This post is based on the book “Willpower: Rediscovering the Greatest Strength” by Roy Baumeister and John Tierney. Glucose depletion can turn the most charming companion into a monster. The advice of eating a good breakfast applies all day long, particularly when you’re physically or mentally stressed. If you have a test, an important meeting, or a vital project, don’t take it on without glucose. Don’t thrash out serious problems with your partner just before dinner.
Don’t skimp on calories when you’re trying to deal with more serious problems than being overweight. If you’re trying to quit smoking, don’t try quitting while your also on a diet. You might even consider adding some calories, because part of what seems to be a craving for a cigarette may actually be a craving for food once you’re no longer suppressing your appetite with nicotine. When sugar tablets were given to smokers trying to quite, sometimes the extra glucose has led to higher rates of success, particularly when the sugar tablets were combined with other therapies such as the nicotine patch.
When you eat, go for the slow burn, The body converts just about all sorts of food into glucose, but at different rates. Foods that are converted quickly are said to have a high glycemic index. Included here are starchy carbohydrates like white bread, potatoes, white rice, and plenty of offerings on snack racks and fast-food counters. Eating them produces boom-and-bust cycles, leaving you short on glucose and self-control, and too often unable to resist the body’s craving for quick hits of starch and sugar from doughnuts and candy.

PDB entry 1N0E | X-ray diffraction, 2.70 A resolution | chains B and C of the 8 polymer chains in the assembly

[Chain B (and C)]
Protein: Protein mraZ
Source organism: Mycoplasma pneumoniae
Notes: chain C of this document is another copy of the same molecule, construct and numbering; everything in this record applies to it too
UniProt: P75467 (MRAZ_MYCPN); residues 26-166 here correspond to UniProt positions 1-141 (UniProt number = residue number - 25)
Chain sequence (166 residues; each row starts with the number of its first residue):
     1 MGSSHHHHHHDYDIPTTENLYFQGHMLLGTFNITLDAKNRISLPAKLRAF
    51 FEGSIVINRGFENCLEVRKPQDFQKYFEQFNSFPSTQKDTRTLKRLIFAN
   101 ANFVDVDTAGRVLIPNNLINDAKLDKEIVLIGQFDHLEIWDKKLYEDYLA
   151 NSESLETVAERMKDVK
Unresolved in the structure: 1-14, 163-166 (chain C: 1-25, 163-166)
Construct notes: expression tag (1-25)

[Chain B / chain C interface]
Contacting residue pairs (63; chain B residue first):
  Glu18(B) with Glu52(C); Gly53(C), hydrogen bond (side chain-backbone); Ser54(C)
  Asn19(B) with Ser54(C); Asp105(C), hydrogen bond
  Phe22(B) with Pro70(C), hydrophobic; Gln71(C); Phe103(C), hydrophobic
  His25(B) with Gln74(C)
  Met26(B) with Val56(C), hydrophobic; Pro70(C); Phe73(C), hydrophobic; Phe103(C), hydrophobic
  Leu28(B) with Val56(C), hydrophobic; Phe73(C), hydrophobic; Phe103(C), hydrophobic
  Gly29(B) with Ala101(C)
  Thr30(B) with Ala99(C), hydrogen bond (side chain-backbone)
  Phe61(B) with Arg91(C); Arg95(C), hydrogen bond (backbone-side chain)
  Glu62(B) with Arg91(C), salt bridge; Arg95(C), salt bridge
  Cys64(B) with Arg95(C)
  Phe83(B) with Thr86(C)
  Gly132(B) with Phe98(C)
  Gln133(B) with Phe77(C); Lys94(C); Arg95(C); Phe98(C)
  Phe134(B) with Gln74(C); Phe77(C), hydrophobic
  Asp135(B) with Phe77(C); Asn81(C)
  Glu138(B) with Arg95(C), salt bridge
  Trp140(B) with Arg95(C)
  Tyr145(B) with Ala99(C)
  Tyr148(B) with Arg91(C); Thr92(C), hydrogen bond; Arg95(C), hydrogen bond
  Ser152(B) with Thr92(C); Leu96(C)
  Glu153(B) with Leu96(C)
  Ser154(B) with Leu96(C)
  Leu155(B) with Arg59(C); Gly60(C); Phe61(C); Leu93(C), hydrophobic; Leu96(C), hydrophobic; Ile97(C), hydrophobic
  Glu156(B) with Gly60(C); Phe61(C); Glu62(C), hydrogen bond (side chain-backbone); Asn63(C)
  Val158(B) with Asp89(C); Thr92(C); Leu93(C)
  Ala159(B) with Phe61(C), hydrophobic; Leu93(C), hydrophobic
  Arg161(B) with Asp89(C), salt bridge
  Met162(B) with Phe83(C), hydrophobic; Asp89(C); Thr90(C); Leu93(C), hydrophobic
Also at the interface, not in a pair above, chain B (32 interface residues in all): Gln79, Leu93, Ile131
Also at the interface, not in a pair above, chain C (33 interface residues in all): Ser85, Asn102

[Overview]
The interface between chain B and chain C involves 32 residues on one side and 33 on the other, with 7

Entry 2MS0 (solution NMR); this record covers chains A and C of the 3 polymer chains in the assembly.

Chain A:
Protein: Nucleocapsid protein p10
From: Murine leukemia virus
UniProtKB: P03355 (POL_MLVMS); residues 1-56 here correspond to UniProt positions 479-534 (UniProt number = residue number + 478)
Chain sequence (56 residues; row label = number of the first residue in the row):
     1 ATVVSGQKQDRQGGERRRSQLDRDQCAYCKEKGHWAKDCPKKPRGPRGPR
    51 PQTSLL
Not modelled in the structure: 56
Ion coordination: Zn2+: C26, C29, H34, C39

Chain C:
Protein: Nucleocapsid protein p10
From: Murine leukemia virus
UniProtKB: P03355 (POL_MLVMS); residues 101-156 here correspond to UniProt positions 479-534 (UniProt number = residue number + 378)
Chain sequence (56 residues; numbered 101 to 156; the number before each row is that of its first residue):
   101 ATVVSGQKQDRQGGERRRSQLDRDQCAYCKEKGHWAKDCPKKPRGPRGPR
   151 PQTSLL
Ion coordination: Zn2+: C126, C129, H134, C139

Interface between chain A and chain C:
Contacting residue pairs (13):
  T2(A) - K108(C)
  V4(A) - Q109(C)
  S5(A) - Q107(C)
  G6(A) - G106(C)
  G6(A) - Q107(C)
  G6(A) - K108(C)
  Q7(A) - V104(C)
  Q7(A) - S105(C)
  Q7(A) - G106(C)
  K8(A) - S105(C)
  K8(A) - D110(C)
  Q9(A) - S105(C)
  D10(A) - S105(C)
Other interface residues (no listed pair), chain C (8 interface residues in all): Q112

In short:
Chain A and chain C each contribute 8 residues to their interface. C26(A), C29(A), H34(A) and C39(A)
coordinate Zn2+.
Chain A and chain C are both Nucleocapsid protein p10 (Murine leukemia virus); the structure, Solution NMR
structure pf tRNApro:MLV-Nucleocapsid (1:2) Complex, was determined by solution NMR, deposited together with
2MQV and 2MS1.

To maintain steady self-control, we’re better off eating foods with a low glycemic index. Included here are most vegetables, nuts (like peanuts and cashews), many raw fruits (like apples, blueberries, and pears), fish, meat, olive oil, and other “good” fats.
When you’re sick, save your glucose for your immune system. Before driving to work when you’re sick consider this: Driving a car with a bad cold has been found to be even more dangerous than driving when mildly intoxicated. That’s because your immune system is using so much of your glucose to fight the cold that there’s not enough left for the brain.
Sleep when your are tired. We adults routinely shortchange ourselves on sleep with the result of less self control. By resting we reduce the body’s demands for glucose, and we also improve its overall ability to make use of the glucose in the bloodstream. Sleep deprivation has been shown to impair the processing of glucose, which produces immediate consequences for self-control, and, over the long term, a higher risk of diabetes.